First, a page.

Not exactly. Advancing the exhaust cam (and consequently subtracting 15 crankshaft degrees of overlap) plays to mixed reviews; praise is not unanimous. Some report tremendous power increase; others find no noticeable difference.

Generation 1 and Generation 2 KLR650s have different stock valve timing; advancing the exhaust cam may produce different results accordingly.

Regardless, don't think advancing the exhaust cam hurts anything; your call! You might try it and see if you get the 10 % power increase from idle to redline some report. (Shame on the Kawasaki engineers who maliciously deprived their customers of this abundant free power for the last 25 + years! )

Don't think the service manual covers adjusting the KACR; only treats whether the device works or not. Adjustment, filing (when necessary), is covered in a service bulletin, I think, not the service manual. Doubt your problem is KACR-related; my opinion only.

I think the KACR compromises a conventional compression test; a leak-down test (recommended in the service manual) gives more meaningful and consistent (bike to bike) diagnostic results, I think. Still, your call: Compression test or leak-down test.
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post #6 of 7 Old 09-08-2016, 12:20 AM
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Quote:
Originally Posted by Damocles View Post
Not exactly. Advancing the exhaust cam (and consequently subtracting 15 crankshaft degrees of overlap) plays to mixed reviews; praise is not unanimous. Some report tremendous power increase; others find no noticeable difference.

Generation 1 and Generation 2 KLR650s have different stock valve timing; advancing the exhaust cam may produce different results accordingly.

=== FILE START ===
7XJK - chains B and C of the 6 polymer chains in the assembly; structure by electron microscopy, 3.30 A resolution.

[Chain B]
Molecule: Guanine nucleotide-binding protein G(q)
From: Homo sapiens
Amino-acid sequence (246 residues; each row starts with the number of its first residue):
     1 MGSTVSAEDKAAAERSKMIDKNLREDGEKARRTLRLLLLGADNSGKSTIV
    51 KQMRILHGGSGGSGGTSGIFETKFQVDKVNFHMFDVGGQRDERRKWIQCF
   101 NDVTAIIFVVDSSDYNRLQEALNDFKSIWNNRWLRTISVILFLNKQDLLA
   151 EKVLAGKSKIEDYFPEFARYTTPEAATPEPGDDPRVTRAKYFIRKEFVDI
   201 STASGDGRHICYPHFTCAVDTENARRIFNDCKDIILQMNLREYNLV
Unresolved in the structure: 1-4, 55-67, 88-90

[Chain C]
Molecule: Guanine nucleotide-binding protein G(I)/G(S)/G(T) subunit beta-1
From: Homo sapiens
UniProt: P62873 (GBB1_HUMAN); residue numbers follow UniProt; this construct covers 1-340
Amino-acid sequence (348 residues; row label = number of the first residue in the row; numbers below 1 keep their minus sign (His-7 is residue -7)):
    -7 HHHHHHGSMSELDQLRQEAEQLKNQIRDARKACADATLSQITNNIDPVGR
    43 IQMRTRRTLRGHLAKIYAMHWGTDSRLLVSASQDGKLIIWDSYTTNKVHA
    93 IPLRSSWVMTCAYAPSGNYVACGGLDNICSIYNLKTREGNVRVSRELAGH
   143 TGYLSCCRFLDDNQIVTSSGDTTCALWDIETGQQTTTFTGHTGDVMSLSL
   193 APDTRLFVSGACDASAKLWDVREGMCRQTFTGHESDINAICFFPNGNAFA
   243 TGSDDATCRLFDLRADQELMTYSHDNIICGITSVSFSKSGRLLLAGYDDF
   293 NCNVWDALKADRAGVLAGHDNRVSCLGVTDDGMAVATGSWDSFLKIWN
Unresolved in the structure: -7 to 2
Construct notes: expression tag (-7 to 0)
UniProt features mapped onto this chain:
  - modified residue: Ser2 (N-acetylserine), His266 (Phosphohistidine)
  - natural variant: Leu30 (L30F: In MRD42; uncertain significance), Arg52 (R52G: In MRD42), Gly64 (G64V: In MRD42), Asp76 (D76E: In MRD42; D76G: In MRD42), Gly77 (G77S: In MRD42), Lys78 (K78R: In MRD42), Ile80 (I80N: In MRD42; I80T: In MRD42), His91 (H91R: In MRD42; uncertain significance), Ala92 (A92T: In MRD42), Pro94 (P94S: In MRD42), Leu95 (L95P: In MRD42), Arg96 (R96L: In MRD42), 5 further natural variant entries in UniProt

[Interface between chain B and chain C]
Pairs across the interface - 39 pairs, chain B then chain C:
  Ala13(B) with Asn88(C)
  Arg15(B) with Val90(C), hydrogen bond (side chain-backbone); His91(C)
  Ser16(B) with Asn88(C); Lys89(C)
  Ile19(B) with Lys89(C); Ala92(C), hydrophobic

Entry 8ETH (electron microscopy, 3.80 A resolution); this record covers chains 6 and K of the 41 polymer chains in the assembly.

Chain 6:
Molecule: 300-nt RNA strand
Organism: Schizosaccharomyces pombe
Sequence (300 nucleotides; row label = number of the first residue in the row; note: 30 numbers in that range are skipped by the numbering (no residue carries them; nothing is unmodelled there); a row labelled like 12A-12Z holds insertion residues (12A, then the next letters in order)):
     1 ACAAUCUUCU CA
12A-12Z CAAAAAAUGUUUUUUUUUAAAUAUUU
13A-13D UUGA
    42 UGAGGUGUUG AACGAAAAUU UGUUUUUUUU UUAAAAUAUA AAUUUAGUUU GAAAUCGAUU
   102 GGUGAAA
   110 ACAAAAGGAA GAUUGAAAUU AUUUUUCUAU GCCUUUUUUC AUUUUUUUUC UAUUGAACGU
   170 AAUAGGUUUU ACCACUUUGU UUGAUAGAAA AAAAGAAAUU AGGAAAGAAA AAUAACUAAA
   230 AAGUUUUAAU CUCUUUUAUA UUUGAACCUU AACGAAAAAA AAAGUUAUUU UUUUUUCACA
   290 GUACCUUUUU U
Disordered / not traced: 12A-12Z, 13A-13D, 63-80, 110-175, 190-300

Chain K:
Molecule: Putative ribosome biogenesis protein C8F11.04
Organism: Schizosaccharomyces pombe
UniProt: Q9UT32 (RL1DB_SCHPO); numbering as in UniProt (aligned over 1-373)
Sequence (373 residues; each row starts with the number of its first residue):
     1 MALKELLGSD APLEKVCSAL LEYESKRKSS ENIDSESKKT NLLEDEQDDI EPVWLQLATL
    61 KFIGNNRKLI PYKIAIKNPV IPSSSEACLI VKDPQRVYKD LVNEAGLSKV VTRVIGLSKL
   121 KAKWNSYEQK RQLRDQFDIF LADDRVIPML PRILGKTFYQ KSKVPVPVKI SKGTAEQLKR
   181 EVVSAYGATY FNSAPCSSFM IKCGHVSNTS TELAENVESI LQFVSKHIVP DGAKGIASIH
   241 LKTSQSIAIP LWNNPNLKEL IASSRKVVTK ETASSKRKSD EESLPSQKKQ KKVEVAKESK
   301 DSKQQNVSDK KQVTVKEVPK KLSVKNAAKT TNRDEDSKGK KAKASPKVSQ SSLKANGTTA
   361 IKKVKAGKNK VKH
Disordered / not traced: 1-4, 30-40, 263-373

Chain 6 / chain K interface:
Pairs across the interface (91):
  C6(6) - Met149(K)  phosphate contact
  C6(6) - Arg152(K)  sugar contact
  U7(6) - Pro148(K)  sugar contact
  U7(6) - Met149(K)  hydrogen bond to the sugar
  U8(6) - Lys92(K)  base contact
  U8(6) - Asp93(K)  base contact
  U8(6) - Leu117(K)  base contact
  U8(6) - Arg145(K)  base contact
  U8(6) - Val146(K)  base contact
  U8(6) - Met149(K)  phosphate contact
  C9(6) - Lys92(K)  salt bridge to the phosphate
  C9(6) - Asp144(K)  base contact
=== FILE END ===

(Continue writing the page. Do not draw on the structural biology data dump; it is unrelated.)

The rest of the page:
Regardless, don't think advancing the exhaust cam hurts anything; your call! You might try it and see if you get the 10 % power increase from idle to redline some report. (Shame on the Kawasaki engineers who maliciously deprived their customers of this abundant free power for the last 25 + years! )

Don't think the service manual covers adjusting the KACR; only treats whether the device works or not. Adjustment, filing (when necessary), is covered in a service bulletin, I think, not the service manual. Doubt your problem is KACR-related; my opinion only.

I think the KACR compromises a conventional compression test; a leak-down test (recommended in the service manual) gives more meaningful and consistent (bike to bike) diagnostic results, I think. Still, your call: Compression test or leak-down test.
Thanks for the info. I'm not worried about more power I like the idea of easier starting. I only like to change one thing at a time when I am trying to fix something so I'm going to stick with just adjusting the shims and see how that does first. One of my intakes was extremely tight the other one was also a bit tight I'm guessing that's what caused my starting problem.

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post #7 of 7 Old 09-08-2016, 12:54 AM
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The exhaust cam advance does increase compression and helps weak engines with cold starting.

I can't recall the ACR clearance spec and need to sleep by can find it in my notes tomorrow. I may need a PM reminder. Valve clearance check/adjustment is indicated regardless.

I've done a ton of exhaust cam advance mods with only one negative review. The owner liked the increased power from his Gen2 but it seemed responsible for a decrease in fuel mileage on a several thousand mile and very fast, two up highway tour.


Quote:
Originally Posted by Ghost Rider View Post
Thanks for the info. I'm not worried about more power I like the idea of easier starting. I only like to change one thing at a time when I am trying to fix something so I'm going to stick with just adjusting the shims and see how that does first. One of my intakes was extremely tight the other one was also a bit tight I'm guessing that's what caused my starting problem.

sent from my computer by frantically poking at the keyboard with a single finger